Many veteran copper-cabling installers have found themselves adapting to the role of novice fiber-optic-cabling installer as the demand for fiber-to-the-desk networks increases. One veteran installer reports that he has thoroughly enjoyed being a student again, after years of mentoring younger installers. He says he has enjoyed a few humorous observations of youngsters in action and shares two of those observations with us.
First is the story of the technician who either didn`t attend fiber-optic training or caught the narcoleptic bug that has been floating around the cabling industry and unfortunately slept through a good portion of the training. Whatever the case, this young technician redefined fiber polishing. Our veteran installer recalls, "This lad was having a tough time getting his optical connection to work. He had terminated the fiber to the connector, done all the polishing, and the circuit just wasn`t working."
Frustrated, the technician apparently decided that because polishing pucks and film weren`t working, maybe saliva and denim would. Our seasoned installer remembers, "As I walked around the corner ready to give him a hand, I saw him spit on the connector, wipe it on his jeans and say, `That ought to do it.` "
But although the spit-shine approach may work on a pair of wingtips, it`s not the best way to polish a fiber-optic connector. Eventually, the young technician cut the uncooperative connector off the fiber-optic cable and reterminated the fiber.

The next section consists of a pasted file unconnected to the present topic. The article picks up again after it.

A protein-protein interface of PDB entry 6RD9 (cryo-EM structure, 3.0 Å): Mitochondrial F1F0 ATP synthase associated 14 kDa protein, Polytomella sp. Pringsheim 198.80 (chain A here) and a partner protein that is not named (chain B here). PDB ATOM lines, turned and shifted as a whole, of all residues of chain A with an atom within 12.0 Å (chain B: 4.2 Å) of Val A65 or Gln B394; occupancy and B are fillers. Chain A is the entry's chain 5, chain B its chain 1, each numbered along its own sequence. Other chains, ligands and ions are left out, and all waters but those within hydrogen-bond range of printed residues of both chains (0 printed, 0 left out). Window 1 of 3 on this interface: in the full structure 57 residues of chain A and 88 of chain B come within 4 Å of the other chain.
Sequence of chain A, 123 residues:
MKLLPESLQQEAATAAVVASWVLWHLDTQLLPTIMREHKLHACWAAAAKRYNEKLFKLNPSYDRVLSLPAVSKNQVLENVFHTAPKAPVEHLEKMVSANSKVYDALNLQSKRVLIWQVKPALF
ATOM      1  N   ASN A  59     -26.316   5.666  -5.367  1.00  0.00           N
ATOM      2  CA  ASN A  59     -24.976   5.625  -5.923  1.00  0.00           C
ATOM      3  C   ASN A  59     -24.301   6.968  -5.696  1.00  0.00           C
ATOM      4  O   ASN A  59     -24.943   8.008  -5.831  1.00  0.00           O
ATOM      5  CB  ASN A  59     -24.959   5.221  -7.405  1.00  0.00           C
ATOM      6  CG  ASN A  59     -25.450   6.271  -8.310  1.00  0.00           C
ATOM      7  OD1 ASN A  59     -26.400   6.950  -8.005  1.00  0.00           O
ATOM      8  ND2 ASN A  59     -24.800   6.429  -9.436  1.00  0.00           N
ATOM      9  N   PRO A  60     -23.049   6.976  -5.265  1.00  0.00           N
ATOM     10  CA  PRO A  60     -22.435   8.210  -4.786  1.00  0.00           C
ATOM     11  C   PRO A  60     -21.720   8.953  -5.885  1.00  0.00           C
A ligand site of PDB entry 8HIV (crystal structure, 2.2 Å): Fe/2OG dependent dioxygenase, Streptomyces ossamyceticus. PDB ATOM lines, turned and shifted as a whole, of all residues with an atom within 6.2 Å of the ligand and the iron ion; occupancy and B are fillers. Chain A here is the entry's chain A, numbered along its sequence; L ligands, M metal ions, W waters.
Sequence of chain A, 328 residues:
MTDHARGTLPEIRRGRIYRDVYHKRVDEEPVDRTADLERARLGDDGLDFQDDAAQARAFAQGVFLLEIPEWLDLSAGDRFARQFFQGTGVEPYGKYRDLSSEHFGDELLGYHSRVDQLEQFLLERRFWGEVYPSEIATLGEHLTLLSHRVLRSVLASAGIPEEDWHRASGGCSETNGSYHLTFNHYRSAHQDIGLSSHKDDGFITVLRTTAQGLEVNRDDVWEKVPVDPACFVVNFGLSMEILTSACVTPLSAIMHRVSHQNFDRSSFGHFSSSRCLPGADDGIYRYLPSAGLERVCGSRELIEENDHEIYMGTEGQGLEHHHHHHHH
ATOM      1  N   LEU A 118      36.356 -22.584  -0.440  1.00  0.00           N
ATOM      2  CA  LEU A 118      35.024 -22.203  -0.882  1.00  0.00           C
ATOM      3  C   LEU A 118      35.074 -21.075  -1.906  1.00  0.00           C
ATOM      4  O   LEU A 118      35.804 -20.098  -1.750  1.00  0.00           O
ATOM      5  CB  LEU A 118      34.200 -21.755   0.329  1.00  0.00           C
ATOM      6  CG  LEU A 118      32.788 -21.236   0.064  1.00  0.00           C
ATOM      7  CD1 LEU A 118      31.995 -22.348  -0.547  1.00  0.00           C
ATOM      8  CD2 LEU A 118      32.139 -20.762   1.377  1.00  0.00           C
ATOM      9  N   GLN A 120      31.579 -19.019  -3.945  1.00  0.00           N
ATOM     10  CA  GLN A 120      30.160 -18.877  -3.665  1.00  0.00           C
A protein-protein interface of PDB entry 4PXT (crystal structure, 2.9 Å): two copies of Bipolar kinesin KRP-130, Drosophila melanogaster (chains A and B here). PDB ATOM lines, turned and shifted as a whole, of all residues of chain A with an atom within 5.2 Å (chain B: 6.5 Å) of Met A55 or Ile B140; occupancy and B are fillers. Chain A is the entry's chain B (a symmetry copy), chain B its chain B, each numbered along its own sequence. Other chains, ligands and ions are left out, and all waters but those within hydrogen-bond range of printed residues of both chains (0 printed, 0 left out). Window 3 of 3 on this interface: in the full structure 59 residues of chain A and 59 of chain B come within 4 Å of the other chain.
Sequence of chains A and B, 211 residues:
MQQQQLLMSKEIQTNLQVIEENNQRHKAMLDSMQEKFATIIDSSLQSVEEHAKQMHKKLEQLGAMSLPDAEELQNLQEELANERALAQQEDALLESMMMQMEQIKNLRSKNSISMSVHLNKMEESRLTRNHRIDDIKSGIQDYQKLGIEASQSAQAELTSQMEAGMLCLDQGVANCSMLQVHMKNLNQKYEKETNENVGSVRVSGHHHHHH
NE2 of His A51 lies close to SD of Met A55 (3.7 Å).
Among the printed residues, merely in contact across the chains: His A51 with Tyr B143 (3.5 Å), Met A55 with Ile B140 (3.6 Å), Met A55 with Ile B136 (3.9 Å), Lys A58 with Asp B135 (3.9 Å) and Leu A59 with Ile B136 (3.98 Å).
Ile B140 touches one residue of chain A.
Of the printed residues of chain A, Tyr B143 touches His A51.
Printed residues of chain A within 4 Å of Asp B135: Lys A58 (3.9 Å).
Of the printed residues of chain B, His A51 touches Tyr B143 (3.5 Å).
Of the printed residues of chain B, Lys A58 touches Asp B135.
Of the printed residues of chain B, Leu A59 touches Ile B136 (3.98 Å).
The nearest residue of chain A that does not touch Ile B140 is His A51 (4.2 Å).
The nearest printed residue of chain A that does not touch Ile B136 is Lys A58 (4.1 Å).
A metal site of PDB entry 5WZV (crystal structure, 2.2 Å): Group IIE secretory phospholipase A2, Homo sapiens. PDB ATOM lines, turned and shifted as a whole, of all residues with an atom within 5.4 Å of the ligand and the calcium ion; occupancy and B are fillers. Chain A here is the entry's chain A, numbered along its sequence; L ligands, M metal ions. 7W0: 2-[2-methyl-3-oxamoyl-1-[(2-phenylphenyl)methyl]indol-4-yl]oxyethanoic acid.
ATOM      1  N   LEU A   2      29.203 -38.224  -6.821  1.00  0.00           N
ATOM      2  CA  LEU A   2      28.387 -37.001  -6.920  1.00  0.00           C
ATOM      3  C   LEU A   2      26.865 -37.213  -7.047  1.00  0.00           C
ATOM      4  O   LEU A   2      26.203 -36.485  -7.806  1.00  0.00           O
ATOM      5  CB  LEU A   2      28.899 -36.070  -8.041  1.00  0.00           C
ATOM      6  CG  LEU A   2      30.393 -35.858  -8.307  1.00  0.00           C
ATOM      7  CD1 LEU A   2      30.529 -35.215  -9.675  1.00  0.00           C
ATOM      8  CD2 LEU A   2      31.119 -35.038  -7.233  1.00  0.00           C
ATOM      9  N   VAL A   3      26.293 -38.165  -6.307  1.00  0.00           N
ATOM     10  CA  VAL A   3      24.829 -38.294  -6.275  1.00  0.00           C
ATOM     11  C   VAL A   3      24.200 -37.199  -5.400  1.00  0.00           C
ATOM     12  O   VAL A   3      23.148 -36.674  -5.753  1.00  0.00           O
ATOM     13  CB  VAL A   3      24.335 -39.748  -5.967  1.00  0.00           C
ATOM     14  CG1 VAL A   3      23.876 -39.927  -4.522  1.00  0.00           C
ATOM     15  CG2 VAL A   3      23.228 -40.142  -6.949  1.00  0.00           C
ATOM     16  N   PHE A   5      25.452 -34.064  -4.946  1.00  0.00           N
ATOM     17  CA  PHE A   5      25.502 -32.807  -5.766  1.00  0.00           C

Another fiber-related mishap involves an installer who remembered almost everything he learned in fiber-optics training but left quite a bit to be desired in the common-sense department (which, unfortunately, is not part of most fiber-optics training classes).
This installer knew enough not to look into the end of the fiber to see if the optical signal successfully traveled from its laser source to its termination point. So he pointed a fiber cable at a wall of the telecommunications closet (TC), hoping to see the beam of light on the wall. How-ever, the TC was so well lit that the installer couldn`t tell if any light was coming from the cable.
Priding himself on his ingenuity, this installer decided he would shut off the TC`s light so it would be easier to see the lightwave against the wall. The idea doesn`t sound bad, and wouldn`t have been--if the installer had shut off only the light to the TC. Instead, he threw the main circuit and shut off the electricity throughout the entire building.
"I`m not sure if it was a mistake or a bad judgment call," says our veteran correspondent, who was working on the same job. "To this day, that installer claims he thought he was simply turning off the light in the closet. But the light switch is located on the wall and the main circuit is located in the breaker box."